- At first animal fats were replaced in processed/fast foods with trans fats, but when these started to be frowned upon, everyone switched back to liquid vegetable oils, which oxidize and put out toxic aldehydes when they are heated.

- Calcium and vitamins A, D, K, and E are fat-soluble, meaning they cannot be fully absorbed if not accompanied by fat. That goes for the calcium in nonfat milk and all the spiffy vegetables sprinkled in fat-free dressing.

- Women and children were recommended to follow lowfat diets by extension, but it turns out women with low cholesterol had higher mortality rates that women with high cholesterol, and women on lowfat diets see a greater drop in their good HDL levels than men. Kids need saturated fat for ideal growth.

- When not replacing trans fats with liquid oils, food processors have to rely on fat replacers, which are additional carbohydrate substances.

- Liquid vegetable oils are pro-inflammatory and tied to increased rates of cancer.

...There's more to say, but I'll stop here. Suffice to say, I found the arguments convincing, if depressing, given my deep love for bread and pasta. My kids have been drinking whole milk for years now, and I am determined to wean us at least two days a week from breakfast cereals, but I just don't know how the world can support everyone on a diet high in animal fats. Not to mention, meat is expensive, especially since we do grass-fed. I suppose I'll have to settle for increasing our ratio of animal fats and reducing our refined carbs and liquid vegetable oil.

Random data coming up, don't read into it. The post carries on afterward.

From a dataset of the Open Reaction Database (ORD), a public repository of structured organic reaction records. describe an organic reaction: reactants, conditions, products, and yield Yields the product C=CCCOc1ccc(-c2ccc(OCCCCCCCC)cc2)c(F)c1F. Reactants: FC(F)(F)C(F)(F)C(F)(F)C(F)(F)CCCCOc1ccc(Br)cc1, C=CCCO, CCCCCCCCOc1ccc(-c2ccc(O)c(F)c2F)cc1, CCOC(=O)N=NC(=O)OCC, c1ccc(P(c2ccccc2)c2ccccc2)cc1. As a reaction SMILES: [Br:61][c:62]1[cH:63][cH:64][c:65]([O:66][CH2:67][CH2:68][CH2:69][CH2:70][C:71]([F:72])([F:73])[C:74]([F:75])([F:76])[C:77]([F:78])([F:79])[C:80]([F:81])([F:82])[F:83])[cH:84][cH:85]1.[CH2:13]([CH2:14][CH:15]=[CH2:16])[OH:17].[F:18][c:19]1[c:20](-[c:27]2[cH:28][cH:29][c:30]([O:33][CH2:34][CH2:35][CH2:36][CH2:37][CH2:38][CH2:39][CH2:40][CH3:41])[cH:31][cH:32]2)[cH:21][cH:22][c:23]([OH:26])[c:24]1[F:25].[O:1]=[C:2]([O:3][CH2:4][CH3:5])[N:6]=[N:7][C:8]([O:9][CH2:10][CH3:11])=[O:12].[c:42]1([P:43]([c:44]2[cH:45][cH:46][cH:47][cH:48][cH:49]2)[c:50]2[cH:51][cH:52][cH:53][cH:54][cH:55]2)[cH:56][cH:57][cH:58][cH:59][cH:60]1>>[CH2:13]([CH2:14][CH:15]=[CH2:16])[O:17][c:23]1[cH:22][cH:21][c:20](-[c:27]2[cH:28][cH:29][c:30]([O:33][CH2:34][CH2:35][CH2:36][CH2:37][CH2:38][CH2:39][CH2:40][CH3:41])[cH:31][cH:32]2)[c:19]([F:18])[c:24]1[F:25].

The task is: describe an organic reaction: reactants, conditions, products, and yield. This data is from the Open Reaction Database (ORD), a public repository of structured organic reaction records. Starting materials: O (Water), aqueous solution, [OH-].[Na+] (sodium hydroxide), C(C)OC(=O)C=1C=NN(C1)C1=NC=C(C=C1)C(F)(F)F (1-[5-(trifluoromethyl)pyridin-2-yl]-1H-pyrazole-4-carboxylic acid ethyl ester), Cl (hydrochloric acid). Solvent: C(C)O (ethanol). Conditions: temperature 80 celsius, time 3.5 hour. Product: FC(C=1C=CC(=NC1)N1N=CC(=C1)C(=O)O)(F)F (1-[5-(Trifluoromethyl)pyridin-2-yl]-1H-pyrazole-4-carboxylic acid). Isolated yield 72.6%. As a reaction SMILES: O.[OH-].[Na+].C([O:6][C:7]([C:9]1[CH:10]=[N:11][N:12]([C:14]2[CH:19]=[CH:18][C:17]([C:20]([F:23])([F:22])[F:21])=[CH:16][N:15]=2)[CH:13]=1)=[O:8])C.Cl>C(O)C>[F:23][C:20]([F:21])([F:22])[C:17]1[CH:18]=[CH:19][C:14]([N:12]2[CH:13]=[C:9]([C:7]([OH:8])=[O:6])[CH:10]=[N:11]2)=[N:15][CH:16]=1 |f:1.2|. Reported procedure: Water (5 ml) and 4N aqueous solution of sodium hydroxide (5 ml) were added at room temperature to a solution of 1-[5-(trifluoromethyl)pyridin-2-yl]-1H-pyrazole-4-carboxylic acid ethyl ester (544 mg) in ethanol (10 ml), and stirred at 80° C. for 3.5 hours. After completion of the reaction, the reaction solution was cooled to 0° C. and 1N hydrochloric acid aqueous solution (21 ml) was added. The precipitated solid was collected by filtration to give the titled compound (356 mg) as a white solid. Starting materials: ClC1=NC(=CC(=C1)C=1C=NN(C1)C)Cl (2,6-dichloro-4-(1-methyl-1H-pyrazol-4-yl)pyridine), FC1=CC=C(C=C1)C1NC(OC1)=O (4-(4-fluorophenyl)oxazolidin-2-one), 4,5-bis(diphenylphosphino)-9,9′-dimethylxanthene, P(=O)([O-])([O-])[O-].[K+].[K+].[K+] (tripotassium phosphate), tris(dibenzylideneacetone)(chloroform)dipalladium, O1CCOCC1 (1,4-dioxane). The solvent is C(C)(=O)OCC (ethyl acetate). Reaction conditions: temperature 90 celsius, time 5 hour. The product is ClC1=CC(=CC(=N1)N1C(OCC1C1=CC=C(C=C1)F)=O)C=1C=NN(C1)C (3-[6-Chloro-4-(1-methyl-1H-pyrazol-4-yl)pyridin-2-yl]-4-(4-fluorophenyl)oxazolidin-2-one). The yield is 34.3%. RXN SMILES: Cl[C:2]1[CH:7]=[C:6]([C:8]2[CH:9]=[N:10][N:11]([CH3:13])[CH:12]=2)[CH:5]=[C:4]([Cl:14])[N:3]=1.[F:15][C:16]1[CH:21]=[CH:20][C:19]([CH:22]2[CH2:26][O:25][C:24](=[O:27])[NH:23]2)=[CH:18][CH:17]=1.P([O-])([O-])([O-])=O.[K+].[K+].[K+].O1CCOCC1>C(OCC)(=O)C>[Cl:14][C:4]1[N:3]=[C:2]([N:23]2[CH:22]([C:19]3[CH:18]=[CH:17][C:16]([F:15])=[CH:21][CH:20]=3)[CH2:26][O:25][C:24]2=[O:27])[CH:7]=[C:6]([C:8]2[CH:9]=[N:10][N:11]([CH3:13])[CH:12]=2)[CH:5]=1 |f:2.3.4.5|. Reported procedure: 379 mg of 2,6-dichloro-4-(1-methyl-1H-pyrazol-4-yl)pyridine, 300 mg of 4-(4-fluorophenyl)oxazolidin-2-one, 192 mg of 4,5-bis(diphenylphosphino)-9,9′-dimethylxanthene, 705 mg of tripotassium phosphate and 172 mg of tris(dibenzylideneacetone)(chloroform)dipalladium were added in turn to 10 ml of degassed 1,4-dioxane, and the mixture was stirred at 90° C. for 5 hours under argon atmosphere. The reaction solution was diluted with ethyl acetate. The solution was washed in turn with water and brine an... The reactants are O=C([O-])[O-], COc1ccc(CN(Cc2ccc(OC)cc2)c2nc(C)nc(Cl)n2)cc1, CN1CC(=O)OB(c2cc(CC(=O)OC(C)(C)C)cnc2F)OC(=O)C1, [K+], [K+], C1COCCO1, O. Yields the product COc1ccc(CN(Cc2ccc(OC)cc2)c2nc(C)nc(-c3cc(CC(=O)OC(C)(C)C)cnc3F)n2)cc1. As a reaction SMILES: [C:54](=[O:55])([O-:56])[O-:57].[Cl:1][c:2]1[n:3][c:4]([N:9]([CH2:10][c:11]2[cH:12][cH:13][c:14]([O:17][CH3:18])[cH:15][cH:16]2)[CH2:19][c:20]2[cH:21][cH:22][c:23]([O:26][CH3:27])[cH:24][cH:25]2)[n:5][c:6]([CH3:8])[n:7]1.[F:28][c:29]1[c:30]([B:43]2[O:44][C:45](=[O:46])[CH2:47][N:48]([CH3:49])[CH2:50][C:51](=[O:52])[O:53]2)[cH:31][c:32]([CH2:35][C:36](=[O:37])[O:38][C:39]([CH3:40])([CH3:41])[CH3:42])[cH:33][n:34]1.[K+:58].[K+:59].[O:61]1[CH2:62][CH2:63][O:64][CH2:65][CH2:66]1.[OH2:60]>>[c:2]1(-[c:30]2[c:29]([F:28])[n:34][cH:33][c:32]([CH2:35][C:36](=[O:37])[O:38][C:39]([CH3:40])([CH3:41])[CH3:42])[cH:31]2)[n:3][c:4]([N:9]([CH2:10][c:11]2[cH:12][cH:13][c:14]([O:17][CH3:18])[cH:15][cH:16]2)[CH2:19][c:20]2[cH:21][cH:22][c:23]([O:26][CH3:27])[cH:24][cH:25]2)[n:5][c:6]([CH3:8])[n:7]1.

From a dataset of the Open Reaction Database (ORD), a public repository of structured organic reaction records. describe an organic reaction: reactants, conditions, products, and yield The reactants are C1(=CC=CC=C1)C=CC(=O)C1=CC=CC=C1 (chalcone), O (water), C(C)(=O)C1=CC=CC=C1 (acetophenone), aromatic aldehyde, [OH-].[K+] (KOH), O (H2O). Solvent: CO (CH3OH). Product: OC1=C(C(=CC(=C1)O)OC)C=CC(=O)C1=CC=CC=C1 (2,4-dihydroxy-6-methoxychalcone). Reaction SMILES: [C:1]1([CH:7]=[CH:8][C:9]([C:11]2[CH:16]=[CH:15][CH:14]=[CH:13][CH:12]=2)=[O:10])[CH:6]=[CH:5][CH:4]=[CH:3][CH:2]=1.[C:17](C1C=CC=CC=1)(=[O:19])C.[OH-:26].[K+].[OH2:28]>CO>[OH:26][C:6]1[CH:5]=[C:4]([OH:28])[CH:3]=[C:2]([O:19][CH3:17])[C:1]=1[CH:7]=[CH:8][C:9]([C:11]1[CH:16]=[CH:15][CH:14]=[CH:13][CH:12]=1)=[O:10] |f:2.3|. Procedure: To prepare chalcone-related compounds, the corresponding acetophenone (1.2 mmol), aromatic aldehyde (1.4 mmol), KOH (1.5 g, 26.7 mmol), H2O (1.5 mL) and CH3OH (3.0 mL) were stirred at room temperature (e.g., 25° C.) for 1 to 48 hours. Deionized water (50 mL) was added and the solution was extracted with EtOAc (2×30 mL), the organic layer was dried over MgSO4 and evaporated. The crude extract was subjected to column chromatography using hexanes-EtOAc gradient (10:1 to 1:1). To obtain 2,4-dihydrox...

At least I can fry in butter and bacon fat without a twinge of guilt now, but I guess this means my homemade pot stickers fried in vegetable oil literally are to die for!

Wednesday, April 9, 2014

Get Out and Garden to Save the Planet!

I think I've mentioned before that I have the opposite of a green thumb. I kill everything. Herbs, houseplants, cacti(!). Even cut flowers don't last long around me. Maybe because I have three kids, it seems I cannot handle one more living thing that requires something from me. So pets are out of the question, and even plants suffer passive-aggressive neglect.